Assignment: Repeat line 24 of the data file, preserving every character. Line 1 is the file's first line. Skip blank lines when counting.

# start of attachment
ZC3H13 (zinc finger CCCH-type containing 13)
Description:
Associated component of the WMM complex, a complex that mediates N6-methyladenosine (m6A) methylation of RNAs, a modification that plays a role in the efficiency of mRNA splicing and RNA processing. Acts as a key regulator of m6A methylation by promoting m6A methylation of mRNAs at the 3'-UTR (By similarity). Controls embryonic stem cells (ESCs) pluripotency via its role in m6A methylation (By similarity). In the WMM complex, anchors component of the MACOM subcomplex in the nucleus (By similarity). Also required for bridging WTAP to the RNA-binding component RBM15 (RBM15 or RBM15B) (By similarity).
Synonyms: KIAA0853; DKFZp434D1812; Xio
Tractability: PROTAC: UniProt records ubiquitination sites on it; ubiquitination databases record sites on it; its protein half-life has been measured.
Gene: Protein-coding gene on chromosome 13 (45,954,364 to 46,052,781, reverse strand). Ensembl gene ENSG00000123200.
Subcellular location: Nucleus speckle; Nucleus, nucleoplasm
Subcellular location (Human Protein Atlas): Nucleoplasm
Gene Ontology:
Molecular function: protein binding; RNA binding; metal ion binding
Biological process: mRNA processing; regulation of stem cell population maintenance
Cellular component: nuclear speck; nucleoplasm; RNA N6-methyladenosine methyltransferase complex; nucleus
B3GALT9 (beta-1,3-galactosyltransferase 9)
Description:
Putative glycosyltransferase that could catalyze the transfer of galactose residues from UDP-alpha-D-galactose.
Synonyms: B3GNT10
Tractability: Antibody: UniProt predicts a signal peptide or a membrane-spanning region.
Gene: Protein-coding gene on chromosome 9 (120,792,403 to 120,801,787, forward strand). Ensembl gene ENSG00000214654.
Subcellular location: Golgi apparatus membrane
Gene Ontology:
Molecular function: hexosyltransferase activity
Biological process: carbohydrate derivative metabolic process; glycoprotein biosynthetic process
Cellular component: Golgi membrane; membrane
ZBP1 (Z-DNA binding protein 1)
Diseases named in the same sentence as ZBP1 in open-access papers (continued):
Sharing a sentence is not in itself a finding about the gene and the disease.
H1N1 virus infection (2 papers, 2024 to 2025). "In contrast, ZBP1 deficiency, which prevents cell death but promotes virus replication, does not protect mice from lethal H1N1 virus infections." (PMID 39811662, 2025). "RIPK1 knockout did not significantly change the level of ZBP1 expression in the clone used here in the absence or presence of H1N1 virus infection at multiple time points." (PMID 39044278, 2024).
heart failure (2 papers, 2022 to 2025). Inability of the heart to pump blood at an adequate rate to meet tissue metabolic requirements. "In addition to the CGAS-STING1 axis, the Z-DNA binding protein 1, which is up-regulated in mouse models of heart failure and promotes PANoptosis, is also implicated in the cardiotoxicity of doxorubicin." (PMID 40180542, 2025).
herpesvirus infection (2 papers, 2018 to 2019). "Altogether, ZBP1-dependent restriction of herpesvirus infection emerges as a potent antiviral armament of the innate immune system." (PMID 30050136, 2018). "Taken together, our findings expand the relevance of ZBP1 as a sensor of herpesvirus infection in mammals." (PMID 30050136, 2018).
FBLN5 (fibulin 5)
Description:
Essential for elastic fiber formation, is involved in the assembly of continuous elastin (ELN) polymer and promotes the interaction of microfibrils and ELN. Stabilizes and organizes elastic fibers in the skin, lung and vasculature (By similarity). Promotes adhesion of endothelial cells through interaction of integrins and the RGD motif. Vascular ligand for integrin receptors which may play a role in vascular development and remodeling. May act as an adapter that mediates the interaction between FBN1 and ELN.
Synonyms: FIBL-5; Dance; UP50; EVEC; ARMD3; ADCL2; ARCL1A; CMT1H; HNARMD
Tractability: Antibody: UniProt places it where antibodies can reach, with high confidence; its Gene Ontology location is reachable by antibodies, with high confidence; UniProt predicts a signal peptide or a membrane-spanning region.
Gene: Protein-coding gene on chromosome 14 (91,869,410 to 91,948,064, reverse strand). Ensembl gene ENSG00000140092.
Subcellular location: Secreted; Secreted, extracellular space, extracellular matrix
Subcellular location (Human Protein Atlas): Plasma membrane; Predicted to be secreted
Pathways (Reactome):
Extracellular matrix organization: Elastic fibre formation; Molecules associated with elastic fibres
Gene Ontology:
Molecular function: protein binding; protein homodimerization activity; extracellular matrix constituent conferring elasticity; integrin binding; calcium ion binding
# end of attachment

ZBP1 (Z-DNA binding protein 1)